King David established praise and worship mixed with music and prayer in the Tabernacle of David (1 Chronicles 15 & 16). During his reign, there was constant praise and worship, twenty-four hours a day, seven days a week before the Ark of the Covenant. For over thirty years, they worshiped God wholeheartedly and He blessed the nation of Israel in mighty ways. God promised in Acts 15 that one day He will restore the Tabernacle of David. Harp and Bowl is a foreshadowing of that restoration, and what we do is in the spirit of the Tabernacle of David. Whenever the Davidic style of worship has been restored, God has blessed His people with mighty signs and wonders.
Revelation 4 and 5 tells us that this is the kind of worship in heaven around the throne of God. The four living creatures and twenty-four elders fall before the Lamb. Each one holds a harp and a bowl. The harp represents music and the bowl represents the prayers of the believers.
Ephesians 5:19 instructs us to make music in our hearts to the Lord. In 1 Thessalonians 5:16 –17, we are told to be joyful always and to pray constantly. Harp and Bowl combines music and prayer, one empowering the other; worship makes prayer enjoyable and sustainable for longer periods. This allows us to connect with the Holy Spirit and joyfully flow in our prayers. God promised in Isaiah 56:7 to give His worshipers joy in His house of prayer. Many are discovering that through joyful prayer they are being drawn deeper into the heart of God.
In Harp and Bowl, the intercession is rooted in intimacy and encounter with God, we pray using scriptures as the starting point and pattern for our prayers, and the musicians and singers function as intercessors just as much as the prayer leaders. The prayer leaders speak their prayers, the singers sing their prayers and the musicians play their prayers.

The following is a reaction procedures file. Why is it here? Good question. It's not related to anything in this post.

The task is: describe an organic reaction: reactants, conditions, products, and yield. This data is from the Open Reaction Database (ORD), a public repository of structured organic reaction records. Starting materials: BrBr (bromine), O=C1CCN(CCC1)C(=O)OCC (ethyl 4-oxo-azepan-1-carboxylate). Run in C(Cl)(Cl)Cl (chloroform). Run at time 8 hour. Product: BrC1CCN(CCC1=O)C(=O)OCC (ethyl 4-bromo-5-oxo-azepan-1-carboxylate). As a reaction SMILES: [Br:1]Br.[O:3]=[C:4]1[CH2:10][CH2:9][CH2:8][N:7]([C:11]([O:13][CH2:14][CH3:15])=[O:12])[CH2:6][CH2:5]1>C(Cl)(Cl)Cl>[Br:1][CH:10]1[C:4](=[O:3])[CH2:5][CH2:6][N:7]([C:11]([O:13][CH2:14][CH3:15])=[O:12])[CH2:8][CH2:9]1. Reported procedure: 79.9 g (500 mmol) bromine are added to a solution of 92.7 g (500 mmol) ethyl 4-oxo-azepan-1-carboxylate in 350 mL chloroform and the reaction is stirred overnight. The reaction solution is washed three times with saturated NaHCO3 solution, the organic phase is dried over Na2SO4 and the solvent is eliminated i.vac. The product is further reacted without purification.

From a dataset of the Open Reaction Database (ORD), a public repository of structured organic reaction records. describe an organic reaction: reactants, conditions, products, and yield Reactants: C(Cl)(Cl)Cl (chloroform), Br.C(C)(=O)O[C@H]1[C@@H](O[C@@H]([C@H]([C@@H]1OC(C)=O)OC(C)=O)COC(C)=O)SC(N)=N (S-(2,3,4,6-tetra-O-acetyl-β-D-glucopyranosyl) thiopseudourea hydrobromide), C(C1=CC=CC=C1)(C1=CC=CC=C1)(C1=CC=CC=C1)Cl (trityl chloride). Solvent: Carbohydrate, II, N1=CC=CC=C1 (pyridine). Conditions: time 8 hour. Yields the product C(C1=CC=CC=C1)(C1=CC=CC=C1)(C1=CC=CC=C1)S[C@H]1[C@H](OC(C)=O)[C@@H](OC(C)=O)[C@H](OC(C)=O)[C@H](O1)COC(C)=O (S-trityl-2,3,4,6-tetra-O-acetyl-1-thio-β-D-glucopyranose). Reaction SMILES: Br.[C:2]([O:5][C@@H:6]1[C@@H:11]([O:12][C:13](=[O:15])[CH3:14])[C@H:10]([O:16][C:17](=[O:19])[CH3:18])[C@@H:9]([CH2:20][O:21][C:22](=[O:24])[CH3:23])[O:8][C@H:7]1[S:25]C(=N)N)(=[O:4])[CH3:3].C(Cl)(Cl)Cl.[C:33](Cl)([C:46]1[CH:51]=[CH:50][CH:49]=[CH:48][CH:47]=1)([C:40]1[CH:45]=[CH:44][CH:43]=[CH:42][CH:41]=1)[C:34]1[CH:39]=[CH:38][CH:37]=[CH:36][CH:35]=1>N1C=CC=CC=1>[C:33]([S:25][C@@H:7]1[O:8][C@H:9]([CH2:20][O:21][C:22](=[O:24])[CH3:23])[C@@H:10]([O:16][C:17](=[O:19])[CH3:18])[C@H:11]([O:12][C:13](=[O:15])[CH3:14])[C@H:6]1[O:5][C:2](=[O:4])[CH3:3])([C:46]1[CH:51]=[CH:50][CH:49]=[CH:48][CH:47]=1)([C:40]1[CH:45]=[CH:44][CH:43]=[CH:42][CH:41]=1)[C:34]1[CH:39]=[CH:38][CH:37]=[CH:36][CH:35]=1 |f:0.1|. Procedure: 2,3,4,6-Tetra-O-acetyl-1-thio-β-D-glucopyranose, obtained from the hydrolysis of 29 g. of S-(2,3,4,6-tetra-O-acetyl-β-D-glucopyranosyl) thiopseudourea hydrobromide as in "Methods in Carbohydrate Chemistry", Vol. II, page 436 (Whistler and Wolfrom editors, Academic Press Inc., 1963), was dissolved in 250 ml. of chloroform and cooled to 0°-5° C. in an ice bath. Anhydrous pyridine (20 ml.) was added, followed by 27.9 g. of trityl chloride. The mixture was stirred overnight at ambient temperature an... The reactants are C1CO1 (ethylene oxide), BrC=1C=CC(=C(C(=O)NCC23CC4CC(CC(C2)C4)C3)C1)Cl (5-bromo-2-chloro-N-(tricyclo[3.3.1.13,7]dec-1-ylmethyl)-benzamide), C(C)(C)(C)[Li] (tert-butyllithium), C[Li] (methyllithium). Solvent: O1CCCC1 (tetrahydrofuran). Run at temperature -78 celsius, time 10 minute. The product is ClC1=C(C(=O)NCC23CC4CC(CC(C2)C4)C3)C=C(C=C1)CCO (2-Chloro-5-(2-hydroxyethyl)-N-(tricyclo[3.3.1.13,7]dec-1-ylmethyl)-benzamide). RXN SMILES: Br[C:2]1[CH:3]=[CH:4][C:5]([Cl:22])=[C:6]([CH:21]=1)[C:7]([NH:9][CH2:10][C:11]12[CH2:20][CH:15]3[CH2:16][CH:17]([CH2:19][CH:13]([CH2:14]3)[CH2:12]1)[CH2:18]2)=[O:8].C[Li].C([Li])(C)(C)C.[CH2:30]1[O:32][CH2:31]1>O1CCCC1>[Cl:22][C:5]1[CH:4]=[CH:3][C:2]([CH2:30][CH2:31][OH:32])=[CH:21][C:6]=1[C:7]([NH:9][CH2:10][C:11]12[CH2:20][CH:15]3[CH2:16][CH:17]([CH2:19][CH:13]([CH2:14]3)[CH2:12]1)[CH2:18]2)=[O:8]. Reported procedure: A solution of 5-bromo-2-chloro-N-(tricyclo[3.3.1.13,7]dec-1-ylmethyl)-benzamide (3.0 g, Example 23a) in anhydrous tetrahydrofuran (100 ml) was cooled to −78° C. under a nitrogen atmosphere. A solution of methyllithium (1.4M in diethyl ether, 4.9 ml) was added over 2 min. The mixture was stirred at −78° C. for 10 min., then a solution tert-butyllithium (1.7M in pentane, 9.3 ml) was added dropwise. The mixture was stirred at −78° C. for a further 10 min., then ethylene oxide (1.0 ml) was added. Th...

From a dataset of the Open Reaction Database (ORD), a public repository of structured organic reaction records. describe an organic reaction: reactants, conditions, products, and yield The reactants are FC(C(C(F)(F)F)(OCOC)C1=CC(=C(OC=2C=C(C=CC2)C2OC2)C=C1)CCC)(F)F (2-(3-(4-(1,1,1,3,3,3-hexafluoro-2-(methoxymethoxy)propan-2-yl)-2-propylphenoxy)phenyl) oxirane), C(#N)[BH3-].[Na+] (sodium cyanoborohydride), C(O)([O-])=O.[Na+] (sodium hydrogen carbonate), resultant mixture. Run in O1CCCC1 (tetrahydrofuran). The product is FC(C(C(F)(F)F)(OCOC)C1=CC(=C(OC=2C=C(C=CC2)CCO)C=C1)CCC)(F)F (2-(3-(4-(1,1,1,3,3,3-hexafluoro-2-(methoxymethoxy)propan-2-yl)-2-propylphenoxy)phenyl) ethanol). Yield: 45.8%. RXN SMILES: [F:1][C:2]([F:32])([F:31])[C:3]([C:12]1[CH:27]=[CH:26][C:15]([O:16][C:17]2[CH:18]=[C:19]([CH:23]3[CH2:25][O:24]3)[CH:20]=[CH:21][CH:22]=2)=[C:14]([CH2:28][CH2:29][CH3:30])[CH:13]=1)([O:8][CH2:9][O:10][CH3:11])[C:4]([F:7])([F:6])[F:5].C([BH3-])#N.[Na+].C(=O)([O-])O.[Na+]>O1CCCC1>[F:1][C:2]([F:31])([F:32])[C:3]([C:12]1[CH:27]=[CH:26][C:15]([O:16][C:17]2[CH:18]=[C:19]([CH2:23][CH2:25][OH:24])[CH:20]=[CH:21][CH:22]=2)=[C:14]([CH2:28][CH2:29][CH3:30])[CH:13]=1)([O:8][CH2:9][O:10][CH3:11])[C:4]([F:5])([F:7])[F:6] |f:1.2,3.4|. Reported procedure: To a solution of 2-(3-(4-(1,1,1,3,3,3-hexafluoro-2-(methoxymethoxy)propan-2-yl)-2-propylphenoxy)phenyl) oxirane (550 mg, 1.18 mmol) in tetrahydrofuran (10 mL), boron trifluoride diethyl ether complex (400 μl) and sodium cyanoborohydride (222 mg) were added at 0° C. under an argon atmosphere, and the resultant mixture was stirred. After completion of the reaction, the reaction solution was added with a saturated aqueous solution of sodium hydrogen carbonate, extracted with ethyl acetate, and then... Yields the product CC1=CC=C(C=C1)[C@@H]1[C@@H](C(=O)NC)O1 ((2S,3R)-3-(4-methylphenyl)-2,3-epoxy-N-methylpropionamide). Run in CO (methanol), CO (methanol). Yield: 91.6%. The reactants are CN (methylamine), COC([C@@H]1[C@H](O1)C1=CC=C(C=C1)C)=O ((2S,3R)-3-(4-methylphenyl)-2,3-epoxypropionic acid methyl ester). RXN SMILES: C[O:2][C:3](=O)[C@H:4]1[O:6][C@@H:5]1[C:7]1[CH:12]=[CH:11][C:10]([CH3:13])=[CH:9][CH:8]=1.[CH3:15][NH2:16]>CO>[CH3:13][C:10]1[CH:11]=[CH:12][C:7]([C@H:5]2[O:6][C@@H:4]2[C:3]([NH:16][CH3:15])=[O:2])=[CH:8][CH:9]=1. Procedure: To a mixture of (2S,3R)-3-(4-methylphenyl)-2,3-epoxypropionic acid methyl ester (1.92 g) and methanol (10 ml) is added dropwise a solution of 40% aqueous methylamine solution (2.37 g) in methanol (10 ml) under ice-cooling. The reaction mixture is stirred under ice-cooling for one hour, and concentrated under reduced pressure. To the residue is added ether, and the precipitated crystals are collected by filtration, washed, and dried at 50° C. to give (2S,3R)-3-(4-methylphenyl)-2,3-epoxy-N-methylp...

Harp and Bowl prayer is a universal format that can be expressed in a number of different ways. It is a total integration of prayer and worship woven together seamlessly. It is an expression of what is happening around the throne of God at this very moment: we get a glimpse in Revelation chapter 5, where we see the four living creatures and the twenty four elders around the throne of God. In verse 8 we read they they each have a harp and a golden bowl. The harp speaks of music and worship, while the bowl signifies the prayers of the saints. So we have this tremendous picture of worship and prayer surrounding the throne of God, continually being offered before Him.
King David had a revelation of this reality long before John saw it in Revelation. We read in 1 Chronicles that David brought the Ark of the Covenant to Jerusalem, and placed it in a tent or tabernacle. But instead of veiling the Ark with a curtain as Moses had done, David surrounded the Ark with musicians and singers, who continually offered up worship and prayer to God day and night without ceasing. So this is what we do with our Harp and Bowl prayer gatherings: we surround the throne of God with prayer and worship just as David did – in the spirit of the Tabernacle of David. We know that David’s Tabernacle will once again be a physical reality when Jesus returns (Amos 9:11–12), but in the meantime we see this spiritual parallel, which God is raising up all over the world in these days.